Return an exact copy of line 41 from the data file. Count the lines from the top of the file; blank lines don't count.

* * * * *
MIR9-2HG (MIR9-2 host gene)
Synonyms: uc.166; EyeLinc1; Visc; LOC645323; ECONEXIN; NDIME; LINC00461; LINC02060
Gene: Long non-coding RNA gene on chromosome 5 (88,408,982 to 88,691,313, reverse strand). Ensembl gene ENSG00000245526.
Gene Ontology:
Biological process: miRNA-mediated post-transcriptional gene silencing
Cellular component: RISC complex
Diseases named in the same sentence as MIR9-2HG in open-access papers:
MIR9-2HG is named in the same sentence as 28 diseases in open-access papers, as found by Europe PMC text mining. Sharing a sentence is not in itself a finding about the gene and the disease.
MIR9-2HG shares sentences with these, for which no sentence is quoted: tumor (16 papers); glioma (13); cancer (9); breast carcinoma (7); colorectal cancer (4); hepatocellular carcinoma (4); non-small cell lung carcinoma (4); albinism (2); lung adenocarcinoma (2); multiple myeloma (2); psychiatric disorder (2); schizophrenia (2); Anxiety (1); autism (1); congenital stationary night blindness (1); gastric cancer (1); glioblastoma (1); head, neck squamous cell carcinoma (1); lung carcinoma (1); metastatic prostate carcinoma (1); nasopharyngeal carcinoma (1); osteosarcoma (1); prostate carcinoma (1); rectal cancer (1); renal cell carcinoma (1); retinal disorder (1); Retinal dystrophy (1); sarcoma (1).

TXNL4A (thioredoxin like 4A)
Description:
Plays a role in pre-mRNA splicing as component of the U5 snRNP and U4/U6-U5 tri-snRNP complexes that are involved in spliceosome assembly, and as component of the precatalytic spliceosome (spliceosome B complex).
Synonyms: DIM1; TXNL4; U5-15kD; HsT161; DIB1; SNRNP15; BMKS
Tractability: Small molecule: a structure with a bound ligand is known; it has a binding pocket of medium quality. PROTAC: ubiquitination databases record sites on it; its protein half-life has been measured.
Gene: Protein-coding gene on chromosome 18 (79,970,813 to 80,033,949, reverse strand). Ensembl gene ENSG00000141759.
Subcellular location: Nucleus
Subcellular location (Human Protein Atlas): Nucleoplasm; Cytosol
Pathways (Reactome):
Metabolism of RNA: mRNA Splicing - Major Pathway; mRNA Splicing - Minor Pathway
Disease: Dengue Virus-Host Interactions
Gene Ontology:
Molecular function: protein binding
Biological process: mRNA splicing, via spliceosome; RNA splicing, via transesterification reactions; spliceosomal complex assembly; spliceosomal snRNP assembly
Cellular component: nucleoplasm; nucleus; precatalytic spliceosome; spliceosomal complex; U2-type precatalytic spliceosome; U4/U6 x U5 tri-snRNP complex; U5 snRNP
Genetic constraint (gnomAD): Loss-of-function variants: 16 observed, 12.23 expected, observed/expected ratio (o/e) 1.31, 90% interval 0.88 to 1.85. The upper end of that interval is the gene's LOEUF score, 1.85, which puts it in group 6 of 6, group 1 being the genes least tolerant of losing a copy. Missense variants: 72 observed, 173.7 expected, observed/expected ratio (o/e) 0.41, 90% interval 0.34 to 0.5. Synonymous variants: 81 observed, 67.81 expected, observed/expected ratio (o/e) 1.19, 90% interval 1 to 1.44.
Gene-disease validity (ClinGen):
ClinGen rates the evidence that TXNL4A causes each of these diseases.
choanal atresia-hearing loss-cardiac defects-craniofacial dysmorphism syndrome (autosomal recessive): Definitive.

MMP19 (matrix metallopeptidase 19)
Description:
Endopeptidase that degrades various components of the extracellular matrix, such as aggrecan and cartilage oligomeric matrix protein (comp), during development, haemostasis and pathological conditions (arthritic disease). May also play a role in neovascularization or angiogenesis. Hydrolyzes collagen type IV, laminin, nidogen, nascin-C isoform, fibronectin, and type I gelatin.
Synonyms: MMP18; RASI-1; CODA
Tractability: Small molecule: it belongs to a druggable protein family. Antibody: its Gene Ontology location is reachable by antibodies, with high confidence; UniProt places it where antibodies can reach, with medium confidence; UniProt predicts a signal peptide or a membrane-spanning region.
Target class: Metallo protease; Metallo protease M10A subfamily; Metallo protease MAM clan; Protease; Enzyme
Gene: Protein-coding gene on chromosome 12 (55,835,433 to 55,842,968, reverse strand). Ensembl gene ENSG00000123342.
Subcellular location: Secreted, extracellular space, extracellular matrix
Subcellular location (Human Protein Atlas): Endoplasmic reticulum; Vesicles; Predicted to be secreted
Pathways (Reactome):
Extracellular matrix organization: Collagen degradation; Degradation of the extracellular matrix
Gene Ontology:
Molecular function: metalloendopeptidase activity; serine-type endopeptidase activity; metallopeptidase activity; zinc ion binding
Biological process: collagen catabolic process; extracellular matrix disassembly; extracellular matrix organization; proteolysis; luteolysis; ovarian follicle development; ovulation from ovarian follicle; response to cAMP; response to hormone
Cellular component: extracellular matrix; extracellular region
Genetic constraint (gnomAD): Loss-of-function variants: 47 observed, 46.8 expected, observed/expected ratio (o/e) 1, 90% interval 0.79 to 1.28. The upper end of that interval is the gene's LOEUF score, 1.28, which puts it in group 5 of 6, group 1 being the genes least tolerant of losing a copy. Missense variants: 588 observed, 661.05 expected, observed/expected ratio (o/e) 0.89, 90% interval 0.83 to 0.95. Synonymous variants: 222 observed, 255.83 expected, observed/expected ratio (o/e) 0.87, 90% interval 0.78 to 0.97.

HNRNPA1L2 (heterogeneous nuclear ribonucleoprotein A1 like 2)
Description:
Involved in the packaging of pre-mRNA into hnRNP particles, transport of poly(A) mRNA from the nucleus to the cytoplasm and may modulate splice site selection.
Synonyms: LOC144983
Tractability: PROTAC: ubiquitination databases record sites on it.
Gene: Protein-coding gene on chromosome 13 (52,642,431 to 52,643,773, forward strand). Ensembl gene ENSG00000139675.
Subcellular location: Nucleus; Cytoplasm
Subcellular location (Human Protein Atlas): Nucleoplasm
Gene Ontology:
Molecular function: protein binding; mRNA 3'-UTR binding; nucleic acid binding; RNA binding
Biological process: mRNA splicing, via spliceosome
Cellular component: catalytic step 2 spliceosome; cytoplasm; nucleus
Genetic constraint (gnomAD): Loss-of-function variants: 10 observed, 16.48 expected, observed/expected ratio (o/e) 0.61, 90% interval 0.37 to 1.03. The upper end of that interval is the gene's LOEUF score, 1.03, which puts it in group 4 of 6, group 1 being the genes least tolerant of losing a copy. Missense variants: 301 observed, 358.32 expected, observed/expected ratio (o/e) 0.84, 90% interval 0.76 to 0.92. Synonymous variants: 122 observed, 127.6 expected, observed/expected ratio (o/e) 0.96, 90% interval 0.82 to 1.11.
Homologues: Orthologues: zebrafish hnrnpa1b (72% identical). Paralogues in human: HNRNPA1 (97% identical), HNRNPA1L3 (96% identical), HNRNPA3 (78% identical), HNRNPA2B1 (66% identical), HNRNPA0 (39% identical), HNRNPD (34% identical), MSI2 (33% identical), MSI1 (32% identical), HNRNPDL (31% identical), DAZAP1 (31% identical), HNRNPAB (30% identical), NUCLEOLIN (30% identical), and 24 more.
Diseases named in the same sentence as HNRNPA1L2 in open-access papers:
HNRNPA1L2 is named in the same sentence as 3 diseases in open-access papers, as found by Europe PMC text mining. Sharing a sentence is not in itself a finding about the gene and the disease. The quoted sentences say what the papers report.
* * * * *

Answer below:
Molecular function: metalloendopeptidase activity; serine-type endopeptidase activity; metallopeptidase activity; zinc ion binding